Friday, 22 June 2012

Lord of the Rings: The Card Game

For my birthday this year, I decided to treat myself to a new game and, after a lot of deliberation, I jumped for the Lord of the Rings: The Card Game by Fantasy Flight Games. This is a bit of a departure for me, not having played many card games in my time.  A couple months ago, Adam at the club ran me through the Game of Thrones card game and I really enjoyed the experience.  I was tempted to just get my own copy of that, but the fact that LotR can be played either co-op or solo swung the decision for me.

The game as it looks with one player.

There was a bit of a palavar actually getting the game.  Nowhere locally had the core box in stock, so I had to order if from Maelstrom Games (with a nice discount.) Suddenly, it was unavailable there too, leading me to get it from Amazon, but, as we were close to leaving on holiday, I ended up forking out for next day delivery!  Still, it arrived the day before we left, so it all worked out fine.

FFG market LotR as a Living Card Game.  The core box set has everything you need to play some enjoyable games and there is plenty of variation and replayability on offer.  The "living" part of the games comes from the model FFG use to expand the range.  After the core box comes a "cycle" of six adventure packs, each containing a fixed selection of cards to add to the original game.  After the first cycle, comes an expansion, then another cycle of six and so on.  From what I understand of other games, for instance, Magic: The Gathering, the difference here is that the contents of each pack are not random, so you're not at risk of dropping some cash only to get duplicate or useless rare cards.  Instead, you can pretty much choose if you want to buy a pack or not with no real detriment to your game.

The player area, complete with three heroes and two allies.

The game contains four starter player decks, one each from the four spheres of influence in the game.  Each sphere has its own strengths and drawbacks; for instance, the Tactics sphere has cards that excel in combat and dealing damage to enemies, but struggle when it comes completing quests.  Ultimately, LotR is a deck building game, and the real meat of the game in the long term involves building a set of cards that complement the heroes you've chosen and your preferred style of play.  Each adventure and expansion pack increases the amount of player cards you can choose from and you'll find there are lots of ways to go about creating your own decks.  Another quirk of this model is that FFG can add different mechanics to the game without requiring extensive rule changes.  The first cycle of adventure packs add "Song" cards that fit seamlessly into the game.  Quite appropriate, as in the books, you can't read five straight pages without someone bursting into song - it's worse than Glee (ok, not really.)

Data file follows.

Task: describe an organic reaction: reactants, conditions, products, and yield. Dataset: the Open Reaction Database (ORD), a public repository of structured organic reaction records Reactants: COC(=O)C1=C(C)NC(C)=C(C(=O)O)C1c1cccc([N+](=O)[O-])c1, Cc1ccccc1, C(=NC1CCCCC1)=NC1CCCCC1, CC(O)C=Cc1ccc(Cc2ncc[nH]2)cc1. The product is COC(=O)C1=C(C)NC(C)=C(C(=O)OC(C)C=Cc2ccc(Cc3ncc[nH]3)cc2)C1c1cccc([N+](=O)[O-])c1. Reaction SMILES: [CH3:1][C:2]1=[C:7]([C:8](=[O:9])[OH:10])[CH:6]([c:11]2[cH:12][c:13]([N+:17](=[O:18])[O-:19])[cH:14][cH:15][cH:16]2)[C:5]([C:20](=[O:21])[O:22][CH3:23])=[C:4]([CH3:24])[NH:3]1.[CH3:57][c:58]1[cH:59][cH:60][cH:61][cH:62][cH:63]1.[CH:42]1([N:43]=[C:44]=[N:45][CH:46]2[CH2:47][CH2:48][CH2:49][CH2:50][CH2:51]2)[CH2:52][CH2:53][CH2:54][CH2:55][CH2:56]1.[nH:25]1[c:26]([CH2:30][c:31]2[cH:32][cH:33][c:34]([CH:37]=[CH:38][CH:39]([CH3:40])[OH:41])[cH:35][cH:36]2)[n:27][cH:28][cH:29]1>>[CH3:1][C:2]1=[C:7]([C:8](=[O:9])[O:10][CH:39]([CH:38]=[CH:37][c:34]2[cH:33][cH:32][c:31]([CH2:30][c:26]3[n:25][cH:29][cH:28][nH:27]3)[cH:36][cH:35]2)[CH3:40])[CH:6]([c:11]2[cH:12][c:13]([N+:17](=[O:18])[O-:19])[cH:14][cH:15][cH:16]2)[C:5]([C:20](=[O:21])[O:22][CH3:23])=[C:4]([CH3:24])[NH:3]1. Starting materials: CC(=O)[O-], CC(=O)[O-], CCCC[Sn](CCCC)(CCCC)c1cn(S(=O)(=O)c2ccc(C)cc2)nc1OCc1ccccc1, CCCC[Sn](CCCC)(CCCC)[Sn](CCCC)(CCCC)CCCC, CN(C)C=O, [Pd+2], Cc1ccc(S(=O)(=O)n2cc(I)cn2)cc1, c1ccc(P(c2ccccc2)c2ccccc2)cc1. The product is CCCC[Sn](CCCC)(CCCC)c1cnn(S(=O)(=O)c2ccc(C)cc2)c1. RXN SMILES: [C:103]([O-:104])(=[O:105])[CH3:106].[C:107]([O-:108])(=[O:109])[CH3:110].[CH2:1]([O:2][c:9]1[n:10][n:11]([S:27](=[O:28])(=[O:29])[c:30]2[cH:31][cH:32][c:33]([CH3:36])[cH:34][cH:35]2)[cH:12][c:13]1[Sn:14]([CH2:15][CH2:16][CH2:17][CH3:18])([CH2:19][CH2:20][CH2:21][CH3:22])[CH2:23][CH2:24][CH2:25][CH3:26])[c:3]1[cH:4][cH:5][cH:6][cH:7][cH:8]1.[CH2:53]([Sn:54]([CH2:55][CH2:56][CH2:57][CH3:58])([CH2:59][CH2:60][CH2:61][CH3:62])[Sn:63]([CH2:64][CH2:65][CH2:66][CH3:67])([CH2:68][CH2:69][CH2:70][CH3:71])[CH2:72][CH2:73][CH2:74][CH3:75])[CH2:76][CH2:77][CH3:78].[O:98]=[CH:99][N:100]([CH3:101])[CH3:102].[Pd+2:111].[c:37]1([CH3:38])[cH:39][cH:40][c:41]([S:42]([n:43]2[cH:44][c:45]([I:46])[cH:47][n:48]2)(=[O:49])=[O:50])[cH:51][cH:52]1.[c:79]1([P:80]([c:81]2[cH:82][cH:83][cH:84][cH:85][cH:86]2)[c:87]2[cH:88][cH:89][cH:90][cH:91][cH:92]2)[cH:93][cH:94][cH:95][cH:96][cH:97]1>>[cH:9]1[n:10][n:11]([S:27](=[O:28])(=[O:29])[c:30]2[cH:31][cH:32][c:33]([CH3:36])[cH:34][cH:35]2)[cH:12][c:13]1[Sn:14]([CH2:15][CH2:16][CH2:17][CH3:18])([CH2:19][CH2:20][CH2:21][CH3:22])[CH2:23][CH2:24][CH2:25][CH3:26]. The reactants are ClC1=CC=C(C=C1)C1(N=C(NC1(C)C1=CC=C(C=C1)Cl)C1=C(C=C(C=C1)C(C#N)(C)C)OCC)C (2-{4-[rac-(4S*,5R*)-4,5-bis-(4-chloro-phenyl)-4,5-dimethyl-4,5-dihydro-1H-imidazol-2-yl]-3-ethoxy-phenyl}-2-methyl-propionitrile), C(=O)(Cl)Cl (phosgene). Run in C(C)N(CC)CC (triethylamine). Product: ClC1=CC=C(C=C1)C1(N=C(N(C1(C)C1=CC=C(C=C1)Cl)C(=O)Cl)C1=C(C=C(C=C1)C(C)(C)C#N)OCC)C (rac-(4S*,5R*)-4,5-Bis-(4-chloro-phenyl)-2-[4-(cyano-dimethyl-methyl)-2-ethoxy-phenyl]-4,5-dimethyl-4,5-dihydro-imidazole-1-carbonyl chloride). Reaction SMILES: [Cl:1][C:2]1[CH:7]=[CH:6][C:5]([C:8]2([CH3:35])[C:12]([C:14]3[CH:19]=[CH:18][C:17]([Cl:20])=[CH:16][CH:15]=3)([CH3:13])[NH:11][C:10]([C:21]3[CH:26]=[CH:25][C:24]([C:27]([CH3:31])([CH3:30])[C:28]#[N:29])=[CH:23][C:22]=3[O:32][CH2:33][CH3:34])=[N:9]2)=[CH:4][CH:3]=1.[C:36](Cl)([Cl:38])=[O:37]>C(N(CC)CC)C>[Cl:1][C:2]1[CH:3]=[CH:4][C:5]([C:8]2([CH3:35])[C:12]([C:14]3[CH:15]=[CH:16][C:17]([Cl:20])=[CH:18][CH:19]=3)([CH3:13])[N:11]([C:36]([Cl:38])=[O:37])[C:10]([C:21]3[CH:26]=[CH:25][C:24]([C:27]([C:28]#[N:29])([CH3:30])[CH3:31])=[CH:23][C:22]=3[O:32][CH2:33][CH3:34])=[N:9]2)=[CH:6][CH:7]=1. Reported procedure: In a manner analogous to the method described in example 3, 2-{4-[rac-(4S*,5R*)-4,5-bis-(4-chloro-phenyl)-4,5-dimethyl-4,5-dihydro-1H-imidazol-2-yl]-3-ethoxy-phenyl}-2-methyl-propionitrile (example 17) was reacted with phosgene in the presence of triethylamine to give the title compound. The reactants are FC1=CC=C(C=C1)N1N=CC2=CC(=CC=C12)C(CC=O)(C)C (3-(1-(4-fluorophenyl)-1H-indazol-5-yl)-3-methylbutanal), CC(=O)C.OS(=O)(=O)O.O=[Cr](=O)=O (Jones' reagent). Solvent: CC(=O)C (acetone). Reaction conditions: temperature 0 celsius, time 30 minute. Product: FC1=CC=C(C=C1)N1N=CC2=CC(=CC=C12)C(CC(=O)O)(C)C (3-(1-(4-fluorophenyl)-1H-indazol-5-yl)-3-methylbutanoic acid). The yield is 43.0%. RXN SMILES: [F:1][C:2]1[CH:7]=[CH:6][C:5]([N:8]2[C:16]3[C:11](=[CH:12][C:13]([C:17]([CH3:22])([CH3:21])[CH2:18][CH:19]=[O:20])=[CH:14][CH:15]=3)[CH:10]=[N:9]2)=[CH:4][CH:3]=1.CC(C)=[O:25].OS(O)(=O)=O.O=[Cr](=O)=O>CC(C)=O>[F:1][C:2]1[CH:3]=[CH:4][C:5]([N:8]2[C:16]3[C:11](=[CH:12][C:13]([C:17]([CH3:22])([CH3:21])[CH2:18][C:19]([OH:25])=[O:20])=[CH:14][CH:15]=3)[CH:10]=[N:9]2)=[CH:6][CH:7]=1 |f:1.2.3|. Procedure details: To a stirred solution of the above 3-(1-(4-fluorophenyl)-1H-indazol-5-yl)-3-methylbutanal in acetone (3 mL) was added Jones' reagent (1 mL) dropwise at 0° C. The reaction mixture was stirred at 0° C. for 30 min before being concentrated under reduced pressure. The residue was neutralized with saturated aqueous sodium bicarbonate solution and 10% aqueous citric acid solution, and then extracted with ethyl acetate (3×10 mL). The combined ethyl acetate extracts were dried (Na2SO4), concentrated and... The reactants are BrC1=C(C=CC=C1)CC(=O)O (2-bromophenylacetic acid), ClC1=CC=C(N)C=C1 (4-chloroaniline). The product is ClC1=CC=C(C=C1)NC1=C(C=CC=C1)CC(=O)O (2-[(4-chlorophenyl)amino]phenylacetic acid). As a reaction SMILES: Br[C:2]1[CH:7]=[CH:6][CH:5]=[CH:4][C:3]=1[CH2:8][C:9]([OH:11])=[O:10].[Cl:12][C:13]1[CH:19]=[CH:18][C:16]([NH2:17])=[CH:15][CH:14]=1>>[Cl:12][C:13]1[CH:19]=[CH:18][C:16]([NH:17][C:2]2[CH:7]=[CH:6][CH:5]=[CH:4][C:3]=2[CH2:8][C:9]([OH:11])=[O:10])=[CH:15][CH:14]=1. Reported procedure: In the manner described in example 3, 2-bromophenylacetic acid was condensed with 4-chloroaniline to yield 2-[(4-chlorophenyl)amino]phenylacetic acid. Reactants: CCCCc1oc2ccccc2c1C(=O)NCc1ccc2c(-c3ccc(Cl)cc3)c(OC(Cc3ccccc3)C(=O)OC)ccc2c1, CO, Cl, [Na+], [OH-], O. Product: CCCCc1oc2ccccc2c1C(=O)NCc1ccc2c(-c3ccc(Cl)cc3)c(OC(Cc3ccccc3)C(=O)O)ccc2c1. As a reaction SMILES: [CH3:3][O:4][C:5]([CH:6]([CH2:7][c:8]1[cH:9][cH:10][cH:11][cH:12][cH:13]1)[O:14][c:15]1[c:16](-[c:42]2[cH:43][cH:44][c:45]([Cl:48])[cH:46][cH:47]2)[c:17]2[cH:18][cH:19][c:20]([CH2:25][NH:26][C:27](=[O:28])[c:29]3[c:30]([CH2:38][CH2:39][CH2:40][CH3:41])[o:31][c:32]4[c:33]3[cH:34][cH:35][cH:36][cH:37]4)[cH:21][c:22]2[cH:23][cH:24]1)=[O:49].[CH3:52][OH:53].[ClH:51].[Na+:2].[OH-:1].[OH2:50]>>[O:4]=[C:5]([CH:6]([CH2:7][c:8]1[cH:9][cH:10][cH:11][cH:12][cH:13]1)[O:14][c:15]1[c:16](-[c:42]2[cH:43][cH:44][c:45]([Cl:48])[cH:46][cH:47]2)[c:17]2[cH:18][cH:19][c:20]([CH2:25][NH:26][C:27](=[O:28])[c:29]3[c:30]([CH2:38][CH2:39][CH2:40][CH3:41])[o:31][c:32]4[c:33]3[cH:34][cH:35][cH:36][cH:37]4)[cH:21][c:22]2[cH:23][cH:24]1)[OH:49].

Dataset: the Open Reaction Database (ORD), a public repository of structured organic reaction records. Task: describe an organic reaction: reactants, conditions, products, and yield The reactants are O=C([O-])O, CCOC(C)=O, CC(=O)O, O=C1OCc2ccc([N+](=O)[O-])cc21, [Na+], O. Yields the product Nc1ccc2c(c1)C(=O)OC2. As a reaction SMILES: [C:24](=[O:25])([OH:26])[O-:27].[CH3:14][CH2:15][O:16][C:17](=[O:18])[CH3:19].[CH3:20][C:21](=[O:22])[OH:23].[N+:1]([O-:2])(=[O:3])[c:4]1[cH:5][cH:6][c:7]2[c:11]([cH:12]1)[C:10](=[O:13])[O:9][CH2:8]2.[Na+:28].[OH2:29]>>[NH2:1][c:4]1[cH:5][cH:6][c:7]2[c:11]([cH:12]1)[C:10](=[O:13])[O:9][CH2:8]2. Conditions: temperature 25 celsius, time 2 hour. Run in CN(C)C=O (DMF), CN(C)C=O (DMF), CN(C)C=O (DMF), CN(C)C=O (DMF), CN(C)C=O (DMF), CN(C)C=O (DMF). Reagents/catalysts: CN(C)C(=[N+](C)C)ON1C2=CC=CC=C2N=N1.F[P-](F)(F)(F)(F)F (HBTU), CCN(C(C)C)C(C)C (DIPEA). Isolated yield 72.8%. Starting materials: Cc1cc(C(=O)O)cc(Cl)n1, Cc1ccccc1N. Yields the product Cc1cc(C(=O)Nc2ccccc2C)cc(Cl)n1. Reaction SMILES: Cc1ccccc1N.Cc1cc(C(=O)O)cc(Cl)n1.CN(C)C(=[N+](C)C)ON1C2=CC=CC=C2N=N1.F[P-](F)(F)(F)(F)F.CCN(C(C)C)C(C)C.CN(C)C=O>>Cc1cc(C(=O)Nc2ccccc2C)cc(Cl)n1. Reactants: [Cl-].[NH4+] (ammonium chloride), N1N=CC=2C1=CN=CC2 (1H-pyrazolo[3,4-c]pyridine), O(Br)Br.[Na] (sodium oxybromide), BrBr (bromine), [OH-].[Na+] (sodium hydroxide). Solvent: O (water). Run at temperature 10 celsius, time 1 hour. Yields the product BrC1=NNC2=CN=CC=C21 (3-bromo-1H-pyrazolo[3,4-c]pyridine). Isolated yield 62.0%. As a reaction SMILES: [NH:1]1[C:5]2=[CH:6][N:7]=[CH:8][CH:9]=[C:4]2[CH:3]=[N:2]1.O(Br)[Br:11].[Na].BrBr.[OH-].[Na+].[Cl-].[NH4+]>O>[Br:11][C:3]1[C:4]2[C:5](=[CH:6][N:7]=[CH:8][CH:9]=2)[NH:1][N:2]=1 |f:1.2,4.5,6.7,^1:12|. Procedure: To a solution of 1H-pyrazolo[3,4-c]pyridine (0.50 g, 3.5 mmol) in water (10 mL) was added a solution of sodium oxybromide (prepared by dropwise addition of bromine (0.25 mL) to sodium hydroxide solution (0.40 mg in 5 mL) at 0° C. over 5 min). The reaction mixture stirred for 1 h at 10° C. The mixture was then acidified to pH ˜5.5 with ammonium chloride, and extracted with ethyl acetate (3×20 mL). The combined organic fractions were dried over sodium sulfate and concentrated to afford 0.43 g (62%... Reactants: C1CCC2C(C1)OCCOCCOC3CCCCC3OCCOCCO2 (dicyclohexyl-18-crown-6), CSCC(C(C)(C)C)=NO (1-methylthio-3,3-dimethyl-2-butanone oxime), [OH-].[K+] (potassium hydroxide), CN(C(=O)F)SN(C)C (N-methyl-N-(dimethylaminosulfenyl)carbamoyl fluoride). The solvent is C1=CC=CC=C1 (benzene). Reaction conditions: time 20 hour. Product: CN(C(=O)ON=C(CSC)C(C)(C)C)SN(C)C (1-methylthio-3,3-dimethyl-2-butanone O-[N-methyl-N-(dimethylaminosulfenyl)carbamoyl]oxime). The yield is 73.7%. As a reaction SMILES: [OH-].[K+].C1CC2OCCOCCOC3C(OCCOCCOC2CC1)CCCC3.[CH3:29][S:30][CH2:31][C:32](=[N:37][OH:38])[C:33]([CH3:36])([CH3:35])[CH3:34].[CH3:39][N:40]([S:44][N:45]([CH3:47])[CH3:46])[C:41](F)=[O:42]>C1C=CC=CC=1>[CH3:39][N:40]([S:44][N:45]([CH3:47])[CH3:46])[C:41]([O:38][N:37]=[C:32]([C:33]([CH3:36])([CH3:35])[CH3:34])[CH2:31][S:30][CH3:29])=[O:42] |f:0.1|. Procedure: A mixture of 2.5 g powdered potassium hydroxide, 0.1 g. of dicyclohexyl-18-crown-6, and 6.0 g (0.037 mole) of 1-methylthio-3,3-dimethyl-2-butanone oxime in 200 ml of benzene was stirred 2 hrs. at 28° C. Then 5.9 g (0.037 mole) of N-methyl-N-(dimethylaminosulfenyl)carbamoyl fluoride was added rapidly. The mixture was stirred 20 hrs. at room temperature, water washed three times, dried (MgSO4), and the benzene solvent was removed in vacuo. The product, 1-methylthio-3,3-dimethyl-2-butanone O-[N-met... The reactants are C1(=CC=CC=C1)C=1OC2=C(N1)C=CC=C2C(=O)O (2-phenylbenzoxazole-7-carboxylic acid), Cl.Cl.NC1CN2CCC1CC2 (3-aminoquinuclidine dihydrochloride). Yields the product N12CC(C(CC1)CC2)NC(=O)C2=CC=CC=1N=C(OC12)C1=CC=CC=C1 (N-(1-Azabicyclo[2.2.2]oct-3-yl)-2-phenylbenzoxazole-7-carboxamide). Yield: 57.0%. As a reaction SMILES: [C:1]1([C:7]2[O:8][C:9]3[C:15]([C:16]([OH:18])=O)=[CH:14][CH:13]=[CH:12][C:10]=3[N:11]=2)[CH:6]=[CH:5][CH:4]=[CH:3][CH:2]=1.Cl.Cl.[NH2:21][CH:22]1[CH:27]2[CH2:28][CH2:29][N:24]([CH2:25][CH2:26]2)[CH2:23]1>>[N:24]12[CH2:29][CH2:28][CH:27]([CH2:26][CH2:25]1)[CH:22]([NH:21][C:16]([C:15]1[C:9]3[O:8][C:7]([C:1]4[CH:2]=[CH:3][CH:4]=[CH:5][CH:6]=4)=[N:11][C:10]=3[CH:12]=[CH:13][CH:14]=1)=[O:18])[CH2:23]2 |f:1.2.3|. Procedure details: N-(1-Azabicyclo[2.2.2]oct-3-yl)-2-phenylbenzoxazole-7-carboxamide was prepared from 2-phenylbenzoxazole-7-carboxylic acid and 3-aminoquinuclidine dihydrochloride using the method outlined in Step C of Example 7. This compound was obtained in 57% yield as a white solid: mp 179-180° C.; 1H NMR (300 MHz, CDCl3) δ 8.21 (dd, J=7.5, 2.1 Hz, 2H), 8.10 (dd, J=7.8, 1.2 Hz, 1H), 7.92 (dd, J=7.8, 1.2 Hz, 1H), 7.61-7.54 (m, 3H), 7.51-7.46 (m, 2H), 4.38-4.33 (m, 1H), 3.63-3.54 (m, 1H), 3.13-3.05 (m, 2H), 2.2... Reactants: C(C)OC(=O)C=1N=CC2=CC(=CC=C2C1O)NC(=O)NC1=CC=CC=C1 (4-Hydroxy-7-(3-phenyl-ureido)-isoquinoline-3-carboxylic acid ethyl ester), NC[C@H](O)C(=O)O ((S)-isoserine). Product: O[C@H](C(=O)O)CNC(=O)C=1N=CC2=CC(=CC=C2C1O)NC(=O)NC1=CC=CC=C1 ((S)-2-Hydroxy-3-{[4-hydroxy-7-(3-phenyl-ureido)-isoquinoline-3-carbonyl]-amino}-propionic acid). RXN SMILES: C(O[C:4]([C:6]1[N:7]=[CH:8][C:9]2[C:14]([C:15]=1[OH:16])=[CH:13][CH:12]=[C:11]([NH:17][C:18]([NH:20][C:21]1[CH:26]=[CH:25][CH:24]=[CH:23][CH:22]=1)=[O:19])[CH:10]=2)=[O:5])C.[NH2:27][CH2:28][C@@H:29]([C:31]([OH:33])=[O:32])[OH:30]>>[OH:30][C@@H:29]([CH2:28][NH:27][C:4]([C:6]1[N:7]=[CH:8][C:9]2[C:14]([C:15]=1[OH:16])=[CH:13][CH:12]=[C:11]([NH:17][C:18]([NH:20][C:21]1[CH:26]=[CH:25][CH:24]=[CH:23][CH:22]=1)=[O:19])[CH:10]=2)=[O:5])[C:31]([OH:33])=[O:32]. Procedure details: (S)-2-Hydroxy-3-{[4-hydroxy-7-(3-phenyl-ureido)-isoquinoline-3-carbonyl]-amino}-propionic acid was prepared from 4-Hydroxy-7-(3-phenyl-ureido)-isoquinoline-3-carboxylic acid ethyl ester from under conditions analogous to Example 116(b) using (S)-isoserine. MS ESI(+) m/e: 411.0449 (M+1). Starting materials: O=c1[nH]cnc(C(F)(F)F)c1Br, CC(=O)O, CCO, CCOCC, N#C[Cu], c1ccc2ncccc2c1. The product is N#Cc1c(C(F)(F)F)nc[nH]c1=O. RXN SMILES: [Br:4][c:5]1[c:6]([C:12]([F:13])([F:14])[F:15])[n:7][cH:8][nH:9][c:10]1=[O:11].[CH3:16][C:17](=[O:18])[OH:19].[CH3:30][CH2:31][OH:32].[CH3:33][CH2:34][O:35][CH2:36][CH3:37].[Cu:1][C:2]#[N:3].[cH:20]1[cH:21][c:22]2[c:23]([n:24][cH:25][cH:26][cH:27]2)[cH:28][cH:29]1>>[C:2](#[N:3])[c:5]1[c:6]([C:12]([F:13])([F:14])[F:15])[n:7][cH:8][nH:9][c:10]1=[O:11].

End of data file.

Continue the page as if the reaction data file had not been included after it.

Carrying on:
The Staging area with one active Location, two Enemies and another Location

FFG have made some interesting choices in where and when they have set the game.  Obviously the game is set in Tolkien's Middle Earth, but the game takes place in interegnum between the Hobbit and the Fellowship of the Ring novels.  As a result, you are not slavishly following the plot of any one book (with all the continuity problems of getting a "wrong" outcome,) but charting a different journey with different heroes through the same Middle Earth.

Ally, Event and Attachment cards from the Player deck.